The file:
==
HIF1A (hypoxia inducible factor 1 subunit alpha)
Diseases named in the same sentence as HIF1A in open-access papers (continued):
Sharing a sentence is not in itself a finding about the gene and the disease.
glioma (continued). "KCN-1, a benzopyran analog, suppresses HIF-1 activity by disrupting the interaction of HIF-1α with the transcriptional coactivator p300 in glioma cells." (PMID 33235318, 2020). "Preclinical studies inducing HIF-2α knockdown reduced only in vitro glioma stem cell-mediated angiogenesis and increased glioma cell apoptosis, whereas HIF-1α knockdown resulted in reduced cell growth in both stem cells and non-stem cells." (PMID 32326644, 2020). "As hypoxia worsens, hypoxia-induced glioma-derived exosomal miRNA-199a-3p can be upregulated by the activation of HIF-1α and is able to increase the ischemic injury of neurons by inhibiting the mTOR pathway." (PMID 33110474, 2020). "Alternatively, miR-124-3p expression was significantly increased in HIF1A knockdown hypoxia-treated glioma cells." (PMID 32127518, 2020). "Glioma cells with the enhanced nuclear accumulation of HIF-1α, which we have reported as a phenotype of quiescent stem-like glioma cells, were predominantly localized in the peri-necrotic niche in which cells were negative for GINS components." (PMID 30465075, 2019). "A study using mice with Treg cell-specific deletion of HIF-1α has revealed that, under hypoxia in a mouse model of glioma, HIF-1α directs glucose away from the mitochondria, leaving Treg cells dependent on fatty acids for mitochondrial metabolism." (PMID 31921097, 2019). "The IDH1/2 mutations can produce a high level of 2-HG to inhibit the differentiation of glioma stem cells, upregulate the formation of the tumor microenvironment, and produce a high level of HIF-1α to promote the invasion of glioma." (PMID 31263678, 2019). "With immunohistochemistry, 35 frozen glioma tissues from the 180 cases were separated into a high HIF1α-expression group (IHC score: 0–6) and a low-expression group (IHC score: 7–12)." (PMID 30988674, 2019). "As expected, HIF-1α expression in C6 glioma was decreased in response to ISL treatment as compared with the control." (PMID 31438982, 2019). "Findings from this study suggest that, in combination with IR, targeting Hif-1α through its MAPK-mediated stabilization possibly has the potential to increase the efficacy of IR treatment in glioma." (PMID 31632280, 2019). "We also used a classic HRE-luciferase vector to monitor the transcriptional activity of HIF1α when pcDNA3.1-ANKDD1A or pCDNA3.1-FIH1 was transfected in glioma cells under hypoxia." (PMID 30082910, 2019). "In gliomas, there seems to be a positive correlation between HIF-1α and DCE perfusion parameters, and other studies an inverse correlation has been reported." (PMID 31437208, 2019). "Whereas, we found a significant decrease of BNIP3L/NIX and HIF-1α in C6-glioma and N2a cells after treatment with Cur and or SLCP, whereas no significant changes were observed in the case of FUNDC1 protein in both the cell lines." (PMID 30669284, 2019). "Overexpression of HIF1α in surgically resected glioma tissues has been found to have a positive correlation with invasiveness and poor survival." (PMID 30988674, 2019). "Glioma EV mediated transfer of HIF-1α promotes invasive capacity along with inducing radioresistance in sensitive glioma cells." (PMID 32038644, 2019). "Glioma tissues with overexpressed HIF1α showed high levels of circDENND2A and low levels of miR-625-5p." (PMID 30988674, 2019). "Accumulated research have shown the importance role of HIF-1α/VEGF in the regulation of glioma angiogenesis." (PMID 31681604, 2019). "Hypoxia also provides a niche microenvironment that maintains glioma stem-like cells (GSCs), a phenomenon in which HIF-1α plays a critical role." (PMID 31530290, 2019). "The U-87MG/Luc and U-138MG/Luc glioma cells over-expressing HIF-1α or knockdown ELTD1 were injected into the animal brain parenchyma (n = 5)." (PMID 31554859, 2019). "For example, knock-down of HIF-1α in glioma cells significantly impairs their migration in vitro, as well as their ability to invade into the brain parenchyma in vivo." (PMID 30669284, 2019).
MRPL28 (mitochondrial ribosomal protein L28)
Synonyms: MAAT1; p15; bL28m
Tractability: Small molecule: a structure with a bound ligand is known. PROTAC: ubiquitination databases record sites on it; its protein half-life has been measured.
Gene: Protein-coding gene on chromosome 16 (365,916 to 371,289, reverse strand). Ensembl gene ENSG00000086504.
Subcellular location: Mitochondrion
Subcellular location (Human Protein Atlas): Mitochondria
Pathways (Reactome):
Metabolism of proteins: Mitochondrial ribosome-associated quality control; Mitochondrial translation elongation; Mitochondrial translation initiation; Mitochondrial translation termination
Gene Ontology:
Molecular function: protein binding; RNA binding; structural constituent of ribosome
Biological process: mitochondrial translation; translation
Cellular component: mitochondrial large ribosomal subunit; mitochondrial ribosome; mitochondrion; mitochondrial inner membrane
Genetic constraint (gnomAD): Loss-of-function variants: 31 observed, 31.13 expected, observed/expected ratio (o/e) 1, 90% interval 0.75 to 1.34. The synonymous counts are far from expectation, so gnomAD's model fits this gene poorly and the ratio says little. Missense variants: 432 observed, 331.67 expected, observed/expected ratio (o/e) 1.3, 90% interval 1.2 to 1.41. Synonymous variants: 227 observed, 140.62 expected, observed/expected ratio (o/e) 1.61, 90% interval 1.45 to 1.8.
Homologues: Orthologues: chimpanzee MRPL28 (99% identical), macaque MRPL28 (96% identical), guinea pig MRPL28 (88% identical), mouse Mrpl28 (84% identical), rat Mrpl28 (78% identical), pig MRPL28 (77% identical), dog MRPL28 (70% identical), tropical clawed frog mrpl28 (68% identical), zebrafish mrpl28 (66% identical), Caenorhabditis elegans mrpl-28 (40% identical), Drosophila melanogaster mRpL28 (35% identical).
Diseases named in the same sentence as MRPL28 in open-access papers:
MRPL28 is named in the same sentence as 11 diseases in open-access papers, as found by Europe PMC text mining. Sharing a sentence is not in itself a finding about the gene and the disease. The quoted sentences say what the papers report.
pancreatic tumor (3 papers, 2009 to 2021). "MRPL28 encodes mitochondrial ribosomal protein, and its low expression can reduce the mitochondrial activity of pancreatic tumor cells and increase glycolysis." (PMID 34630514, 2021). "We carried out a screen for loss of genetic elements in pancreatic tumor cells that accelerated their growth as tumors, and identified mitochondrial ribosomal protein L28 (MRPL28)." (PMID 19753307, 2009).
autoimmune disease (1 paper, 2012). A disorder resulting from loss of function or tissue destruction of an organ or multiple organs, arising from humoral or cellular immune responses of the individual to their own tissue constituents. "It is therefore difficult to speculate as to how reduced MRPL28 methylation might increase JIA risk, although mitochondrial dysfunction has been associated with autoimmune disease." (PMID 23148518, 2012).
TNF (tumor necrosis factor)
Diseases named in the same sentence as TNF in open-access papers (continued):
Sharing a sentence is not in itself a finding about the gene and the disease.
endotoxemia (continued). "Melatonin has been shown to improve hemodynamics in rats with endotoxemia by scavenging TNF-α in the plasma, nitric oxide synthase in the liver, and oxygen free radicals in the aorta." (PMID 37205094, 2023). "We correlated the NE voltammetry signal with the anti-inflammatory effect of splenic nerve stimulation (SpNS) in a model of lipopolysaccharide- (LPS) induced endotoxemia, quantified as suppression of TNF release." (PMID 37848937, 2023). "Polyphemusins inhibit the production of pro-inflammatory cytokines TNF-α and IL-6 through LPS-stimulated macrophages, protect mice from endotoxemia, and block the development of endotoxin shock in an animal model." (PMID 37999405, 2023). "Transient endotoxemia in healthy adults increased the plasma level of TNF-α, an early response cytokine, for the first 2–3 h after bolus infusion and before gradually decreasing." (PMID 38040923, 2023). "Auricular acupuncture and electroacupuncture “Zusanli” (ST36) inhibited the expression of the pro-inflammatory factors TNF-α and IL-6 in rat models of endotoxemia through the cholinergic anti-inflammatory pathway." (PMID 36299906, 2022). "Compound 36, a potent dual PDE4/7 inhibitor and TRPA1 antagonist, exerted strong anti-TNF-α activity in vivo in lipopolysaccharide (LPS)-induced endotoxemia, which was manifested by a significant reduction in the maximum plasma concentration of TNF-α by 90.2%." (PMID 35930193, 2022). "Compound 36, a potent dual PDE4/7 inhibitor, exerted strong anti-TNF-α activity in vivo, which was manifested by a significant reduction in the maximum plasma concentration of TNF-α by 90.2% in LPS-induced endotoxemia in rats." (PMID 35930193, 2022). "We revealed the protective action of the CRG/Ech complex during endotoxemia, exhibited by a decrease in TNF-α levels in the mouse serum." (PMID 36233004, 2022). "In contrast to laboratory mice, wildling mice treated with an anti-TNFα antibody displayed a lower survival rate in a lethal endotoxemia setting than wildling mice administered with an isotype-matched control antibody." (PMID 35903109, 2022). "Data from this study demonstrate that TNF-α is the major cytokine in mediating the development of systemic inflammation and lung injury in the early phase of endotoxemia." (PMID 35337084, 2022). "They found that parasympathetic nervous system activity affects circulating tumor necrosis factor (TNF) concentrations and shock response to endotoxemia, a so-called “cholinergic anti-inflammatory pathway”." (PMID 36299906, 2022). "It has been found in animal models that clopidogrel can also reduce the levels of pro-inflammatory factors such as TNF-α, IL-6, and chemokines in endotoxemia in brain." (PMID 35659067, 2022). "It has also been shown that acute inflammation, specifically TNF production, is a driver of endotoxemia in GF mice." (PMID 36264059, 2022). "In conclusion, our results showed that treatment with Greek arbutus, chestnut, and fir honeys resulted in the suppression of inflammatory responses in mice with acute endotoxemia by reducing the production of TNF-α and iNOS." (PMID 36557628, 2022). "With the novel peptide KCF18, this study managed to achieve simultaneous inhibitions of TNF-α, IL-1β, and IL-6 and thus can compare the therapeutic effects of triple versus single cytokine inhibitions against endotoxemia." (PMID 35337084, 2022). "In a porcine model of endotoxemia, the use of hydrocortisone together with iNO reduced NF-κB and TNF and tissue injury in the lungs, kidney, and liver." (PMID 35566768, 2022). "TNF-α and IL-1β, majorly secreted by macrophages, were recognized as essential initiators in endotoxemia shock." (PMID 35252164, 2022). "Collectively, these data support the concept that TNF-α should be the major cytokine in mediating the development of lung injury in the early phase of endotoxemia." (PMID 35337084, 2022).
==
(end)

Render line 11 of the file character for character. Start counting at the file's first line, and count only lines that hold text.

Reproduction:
Pathways (Reactome):